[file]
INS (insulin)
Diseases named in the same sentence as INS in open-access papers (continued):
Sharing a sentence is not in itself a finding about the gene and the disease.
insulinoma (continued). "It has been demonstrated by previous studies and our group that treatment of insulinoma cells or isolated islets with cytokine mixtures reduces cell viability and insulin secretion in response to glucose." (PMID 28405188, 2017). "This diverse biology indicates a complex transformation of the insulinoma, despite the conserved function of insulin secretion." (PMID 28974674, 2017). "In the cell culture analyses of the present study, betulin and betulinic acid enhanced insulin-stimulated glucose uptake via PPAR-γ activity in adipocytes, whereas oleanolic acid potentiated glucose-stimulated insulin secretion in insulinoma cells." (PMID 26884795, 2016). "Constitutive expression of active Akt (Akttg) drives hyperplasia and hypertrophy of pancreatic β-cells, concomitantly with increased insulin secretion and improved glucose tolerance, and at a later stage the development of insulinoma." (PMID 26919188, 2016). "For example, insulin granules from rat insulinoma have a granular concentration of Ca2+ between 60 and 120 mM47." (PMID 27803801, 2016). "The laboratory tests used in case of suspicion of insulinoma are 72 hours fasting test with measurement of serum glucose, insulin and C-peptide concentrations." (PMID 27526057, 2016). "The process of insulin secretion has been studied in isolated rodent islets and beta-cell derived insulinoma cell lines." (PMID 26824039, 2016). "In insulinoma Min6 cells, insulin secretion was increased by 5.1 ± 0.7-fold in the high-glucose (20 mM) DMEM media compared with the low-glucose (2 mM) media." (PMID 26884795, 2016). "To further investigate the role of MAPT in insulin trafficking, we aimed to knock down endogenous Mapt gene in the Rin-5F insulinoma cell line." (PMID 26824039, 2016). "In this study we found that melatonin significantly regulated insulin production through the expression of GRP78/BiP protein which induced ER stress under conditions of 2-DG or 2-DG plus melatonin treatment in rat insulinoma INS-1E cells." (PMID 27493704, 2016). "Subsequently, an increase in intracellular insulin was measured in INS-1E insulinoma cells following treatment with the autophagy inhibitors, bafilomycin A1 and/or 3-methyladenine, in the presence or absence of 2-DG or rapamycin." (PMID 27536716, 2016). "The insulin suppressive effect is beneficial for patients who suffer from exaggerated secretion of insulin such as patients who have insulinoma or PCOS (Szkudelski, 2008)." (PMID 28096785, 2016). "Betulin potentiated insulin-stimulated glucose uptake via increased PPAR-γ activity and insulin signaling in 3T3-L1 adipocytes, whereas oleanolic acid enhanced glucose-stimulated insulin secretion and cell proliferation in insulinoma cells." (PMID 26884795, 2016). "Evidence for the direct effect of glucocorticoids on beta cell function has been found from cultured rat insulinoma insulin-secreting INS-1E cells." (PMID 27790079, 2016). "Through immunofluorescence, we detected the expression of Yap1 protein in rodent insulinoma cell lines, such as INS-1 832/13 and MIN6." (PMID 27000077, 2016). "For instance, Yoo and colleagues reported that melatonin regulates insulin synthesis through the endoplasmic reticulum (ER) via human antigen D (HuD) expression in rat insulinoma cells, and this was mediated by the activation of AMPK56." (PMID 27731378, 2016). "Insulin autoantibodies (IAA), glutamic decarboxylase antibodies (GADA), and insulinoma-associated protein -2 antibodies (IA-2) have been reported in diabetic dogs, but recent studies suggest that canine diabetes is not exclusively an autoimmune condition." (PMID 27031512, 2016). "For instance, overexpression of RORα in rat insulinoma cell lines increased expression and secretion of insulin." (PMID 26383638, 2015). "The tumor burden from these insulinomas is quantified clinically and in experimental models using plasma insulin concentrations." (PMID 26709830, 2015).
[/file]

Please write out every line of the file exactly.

INS (insulin)
Diseases named in the same sentence as INS in open-access papers (continued):
Sharing a sentence is not in itself a finding about the gene and the disease.
insulinoma (continued). "It has been demonstrated by previous studies and our group that treatment of insulinoma cells or isolated islets with cytokine mixtures reduces cell viability and insulin secretion in response to glucose." (PMID 28405188, 2017). "This diverse biology indicates a complex transformation of the insulinoma, despite the conserved function of insulin secretion." (PMID 28974674, 2017). "In the cell culture analyses of the present study, betulin and betulinic acid enhanced insulin-stimulated glucose uptake via PPAR-γ activity in adipocytes, whereas oleanolic acid potentiated glucose-stimulated insulin secretion in insulinoma cells." (PMID 26884795, 2016). "Constitutive expression of active Akt (Akttg) drives hyperplasia and hypertrophy of pancreatic β-cells, concomitantly with increased insulin secretion and improved glucose tolerance, and at a later stage the development of insulinoma." (PMID 26919188, 2016). "For example, insulin granules from rat insulinoma have a granular concentration of Ca2+ between 60 and 120 mM47." (PMID 27803801, 2016). "The laboratory tests used in case of suspicion of insulinoma are 72 hours fasting test with measurement of serum glucose, insulin and C-peptide concentrations." (PMID 27526057, 2016). "The process of insulin secretion has been studied in isolated rodent islets and beta-cell derived insulinoma cell lines." (PMID 26824039, 2016). "In insulinoma Min6 cells, insulin secretion was increased by 5.1 ± 0.7-fold in the high-glucose (20 mM) DMEM media compared with the low-glucose (2 mM) media." (PMID 26884795, 2016). "To further investigate the role of MAPT in insulin trafficking, we aimed to knock down endogenous Mapt gene in the Rin-5F insulinoma cell line." (PMID 26824039, 2016). "In this study we found that melatonin significantly regulated insulin production through the expression of GRP78/BiP protein which induced ER stress under conditions of 2-DG or 2-DG plus melatonin treatment in rat insulinoma INS-1E cells." (PMID 27493704, 2016). "Subsequently, an increase in intracellular insulin was measured in INS-1E insulinoma cells following treatment with the autophagy inhibitors, bafilomycin A1 and/or 3-methyladenine, in the presence or absence of 2-DG or rapamycin." (PMID 27536716, 2016). "The insulin suppressive effect is beneficial for patients who suffer from exaggerated secretion of insulin such as patients who have insulinoma or PCOS (Szkudelski, 2008)." (PMID 28096785, 2016). "Betulin potentiated insulin-stimulated glucose uptake via increased PPAR-γ activity and insulin signaling in 3T3-L1 adipocytes, whereas oleanolic acid enhanced glucose-stimulated insulin secretion and cell proliferation in insulinoma cells." (PMID 26884795, 2016). "Evidence for the direct effect of glucocorticoids on beta cell function has been found from cultured rat insulinoma insulin-secreting INS-1E cells." (PMID 27790079, 2016). "Through immunofluorescence, we detected the expression of Yap1 protein in rodent insulinoma cell lines, such as INS-1 832/13 and MIN6." (PMID 27000077, 2016). "For instance, Yoo and colleagues reported that melatonin regulates insulin synthesis through the endoplasmic reticulum (ER) via human antigen D (HuD) expression in rat insulinoma cells, and this was mediated by the activation of AMPK56." (PMID 27731378, 2016). "Insulin autoantibodies (IAA), glutamic decarboxylase antibodies (GADA), and insulinoma-associated protein -2 antibodies (IA-2) have been reported in diabetic dogs, but recent studies suggest that canine diabetes is not exclusively an autoimmune condition." (PMID 27031512, 2016). "For instance, overexpression of RORα in rat insulinoma cell lines increased expression and secretion of insulin." (PMID 26383638, 2015). "The tumor burden from these insulinomas is quantified clinically and in experimental models using plasma insulin concentrations." (PMID 26709830, 2015).